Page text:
Wednesday, December 1, 2010

Lebanon Mountains and Bekka Valley

We made it out of Tripoli in one piece even after driving in the wrong lane for a short bit on the outskirts of town. Sonny was the navigator and told me where to go as we cut across small towns to find a road to Bcharre and the Cedars. In short, the mountain towns and valleys were scenic as the leaves were changing color. It has been awhile since we've experience a real fall.

We assumed the two people depicted in this poster are somehow involved in politics despite their resemblance to Mexican novela (soap opera) stars. Bcharre/Becharre/Bsharre/Bsharri is a stronghold for Maronite Christians (Eastern Catholic Church) and a touristic destination for hikers and skiers.

The sleepy town sits at the edge of Qadisha Valley. The vibe is reminiscent of a small mountain ski town in Colorado during the off season. It was an ideal way to spend some quiet time away from the city.

Gibran Museum. Artist/Writer Khalil Gibran most famous for his 26-poem essay The Prophet  has his tomb, manuscripts, and works of art for least that's the word on the street. When we arrived the museum was closed.

The family run Bauhaus Motel sounded like the place to stay. Although there was no Peter Murphy at the desk, Tony the owner fit the bill just fine. Need a hair cut? Tony and his sister (?) have a salon on the ground floor. Our chalet bright, clean, and had a view. Tony wanted to make sure we had a good time and was helpful and friendly. The only problem we encountered was when the power kept going out. We called upstairs (where Tony lives) and he sent down the 7 year old electrician to show us how to use the power breakers. Tony speaks French, Arabic and a little English so some of the conversations were a little confusing. Example #1 me: "Where is your sister? Tony: "My sister in your family" sadly his sister never showed up at our door. I would love to come back during winter. To find out more about the Bauhaus click here  

We went looking for Qauisha Grotto and ended up at the Cedars. I'm not going to lie, driving up mountains in Lebanon is a hairy experience and most of the time there is only room enough for one car to get around the bend. In our hopes of finding the grotto we wound up back on the main road a few minutes from the Cedars. The Cedars are a small cluster of old trees and there is an effort to conserve and regenerate the forest. There is also an army of souvenir stands with eager sellers awaiting your arrival. We were compelled to buy a quarter kilo of nuts, figs, a round of beers, in order to relax and take it all in. Back in Bcharre we had an uneventful dinner at the lovely Chbat Hotel where we met three Swiss on holiday and invited them over sample Lebanese wine.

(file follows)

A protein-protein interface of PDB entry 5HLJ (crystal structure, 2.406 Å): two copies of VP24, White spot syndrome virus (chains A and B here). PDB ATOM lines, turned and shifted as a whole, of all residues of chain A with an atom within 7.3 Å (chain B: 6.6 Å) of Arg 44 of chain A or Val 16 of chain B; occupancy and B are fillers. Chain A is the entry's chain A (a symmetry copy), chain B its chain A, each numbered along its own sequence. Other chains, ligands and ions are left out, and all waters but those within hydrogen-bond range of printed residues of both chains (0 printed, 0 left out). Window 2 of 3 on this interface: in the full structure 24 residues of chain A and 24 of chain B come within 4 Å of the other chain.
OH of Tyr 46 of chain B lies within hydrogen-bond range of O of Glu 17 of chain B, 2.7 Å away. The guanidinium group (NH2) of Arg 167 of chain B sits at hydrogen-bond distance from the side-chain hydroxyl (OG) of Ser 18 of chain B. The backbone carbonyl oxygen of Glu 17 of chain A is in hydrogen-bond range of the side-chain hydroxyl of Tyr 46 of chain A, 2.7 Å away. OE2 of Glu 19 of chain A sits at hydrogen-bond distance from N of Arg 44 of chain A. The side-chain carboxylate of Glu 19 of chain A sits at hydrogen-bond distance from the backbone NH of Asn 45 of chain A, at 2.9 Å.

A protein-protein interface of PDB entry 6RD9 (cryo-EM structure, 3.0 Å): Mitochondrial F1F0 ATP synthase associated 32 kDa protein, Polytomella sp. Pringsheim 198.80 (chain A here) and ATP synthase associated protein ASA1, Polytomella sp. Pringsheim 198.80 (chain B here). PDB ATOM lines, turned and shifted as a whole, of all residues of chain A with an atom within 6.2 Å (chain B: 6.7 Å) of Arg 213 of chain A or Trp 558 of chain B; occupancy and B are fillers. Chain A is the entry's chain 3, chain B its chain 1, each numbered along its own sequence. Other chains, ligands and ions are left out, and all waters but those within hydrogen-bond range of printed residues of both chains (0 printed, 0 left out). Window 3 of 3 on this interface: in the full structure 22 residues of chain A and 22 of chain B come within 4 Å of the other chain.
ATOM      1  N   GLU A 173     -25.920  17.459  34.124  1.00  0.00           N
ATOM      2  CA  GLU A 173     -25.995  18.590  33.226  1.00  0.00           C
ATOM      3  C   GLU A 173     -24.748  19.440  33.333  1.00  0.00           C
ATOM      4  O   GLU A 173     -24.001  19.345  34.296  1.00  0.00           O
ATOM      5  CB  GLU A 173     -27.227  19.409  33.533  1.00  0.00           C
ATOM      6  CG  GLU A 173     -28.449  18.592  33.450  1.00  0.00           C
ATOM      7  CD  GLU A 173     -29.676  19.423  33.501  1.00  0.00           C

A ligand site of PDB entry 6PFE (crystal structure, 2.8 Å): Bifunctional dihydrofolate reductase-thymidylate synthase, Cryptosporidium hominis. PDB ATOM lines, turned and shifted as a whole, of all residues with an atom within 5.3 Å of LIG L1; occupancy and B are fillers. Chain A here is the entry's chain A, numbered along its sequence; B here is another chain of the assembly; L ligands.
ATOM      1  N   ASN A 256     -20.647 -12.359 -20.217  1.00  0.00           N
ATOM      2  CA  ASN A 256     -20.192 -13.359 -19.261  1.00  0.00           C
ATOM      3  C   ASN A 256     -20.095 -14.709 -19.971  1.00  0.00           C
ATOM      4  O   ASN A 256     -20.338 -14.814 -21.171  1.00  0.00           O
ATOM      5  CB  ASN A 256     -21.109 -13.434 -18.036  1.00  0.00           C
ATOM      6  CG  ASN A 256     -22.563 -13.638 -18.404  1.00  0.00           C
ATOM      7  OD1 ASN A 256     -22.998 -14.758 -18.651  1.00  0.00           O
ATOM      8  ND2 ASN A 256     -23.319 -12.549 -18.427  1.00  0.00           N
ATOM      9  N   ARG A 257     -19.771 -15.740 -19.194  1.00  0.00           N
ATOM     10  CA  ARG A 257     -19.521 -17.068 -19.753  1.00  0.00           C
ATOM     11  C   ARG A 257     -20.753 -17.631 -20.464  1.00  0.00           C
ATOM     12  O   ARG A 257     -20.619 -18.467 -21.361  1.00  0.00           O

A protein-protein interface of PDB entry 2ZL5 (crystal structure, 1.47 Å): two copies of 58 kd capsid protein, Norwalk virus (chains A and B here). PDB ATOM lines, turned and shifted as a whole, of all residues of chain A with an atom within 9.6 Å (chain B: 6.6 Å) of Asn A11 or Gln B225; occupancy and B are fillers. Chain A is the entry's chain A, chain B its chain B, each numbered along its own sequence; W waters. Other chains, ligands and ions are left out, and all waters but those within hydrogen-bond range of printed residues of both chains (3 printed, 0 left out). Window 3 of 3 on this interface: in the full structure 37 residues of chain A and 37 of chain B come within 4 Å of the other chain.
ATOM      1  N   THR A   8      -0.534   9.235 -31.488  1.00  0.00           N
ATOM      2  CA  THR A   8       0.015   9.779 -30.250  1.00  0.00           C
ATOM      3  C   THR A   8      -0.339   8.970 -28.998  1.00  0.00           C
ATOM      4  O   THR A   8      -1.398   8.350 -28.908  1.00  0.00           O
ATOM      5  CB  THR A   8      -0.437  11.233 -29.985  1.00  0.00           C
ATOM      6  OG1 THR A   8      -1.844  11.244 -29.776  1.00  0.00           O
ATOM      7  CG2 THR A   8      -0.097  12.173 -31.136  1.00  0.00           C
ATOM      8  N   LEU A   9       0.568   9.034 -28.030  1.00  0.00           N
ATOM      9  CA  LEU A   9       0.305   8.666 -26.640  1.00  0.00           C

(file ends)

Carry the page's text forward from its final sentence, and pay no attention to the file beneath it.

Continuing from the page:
At the base of the Cedars ski resort we enjoyed our breakfast staple Manoosh (bread cooked on a saj topped with labneh/cheese and zaatar. Wearing a lab coat is a must when attempting such duties. 

The saj oven doing its' magic.

In winter the mountains are snowcapped and the area becomes a popular a ski resort. We would continue up the road and over the mountain range descending into Bekka Valley. At the summit you can see the Mediterranean to the west and Syria to the east. I was too spooked to snap pictures and handed the wheel over to Sonny who drove fearlessly down the mountain.

On the other side of the mountain were several hunters blocking the road shooting birds with their riffles. I don't know about you, but people shooting guns in my vicinity makes me feel slightly uneasy. Encountering all the hunters and soldiers during our adventure made me think of Benny, my redneck foreman back in Birmingham, AL. Benny liking guns is an understatement! He'd send me to Hardee's in the morning in his pick-up to go fetch him a biscuit and told me that he had a 9mm in his glove compartment (verified) just in case the race war broke out?! He also wished for all Americans to carry guns because it would make for a polite society. Yes, we were polite and waved at all the hunters and soldiers.

Like I've mentioned before there is a mess of political organizations throughout Lebanon, politely put, a little something for everybody. Some like the Syrian and Iranian influence while other do not.

Hezbollah billboard, a common sight in Bekka Valley.

Lebanese love their billboards political or McDonalds. The country is littered with them as far as the eye can see. 

An Iranian styled shia mosque

We've returned to Baalbek and it was just as amazing as it was last year. If you missed our posting and pictures from last November, you can click here . 

When you see fallen ruins you start to think about where you're walking under hoping not to be a statistic.

Temple of Bacchus. Last year there was grass and the landscape was much greener.

Temple of Jupiter

Temple of Jupiter

Temple of Bacchus detail

Inside the museum.

Inside the museum.

Stayed tuned for the the final installment...much more misadventures coming up as we tried to drive through southern Lebanon.

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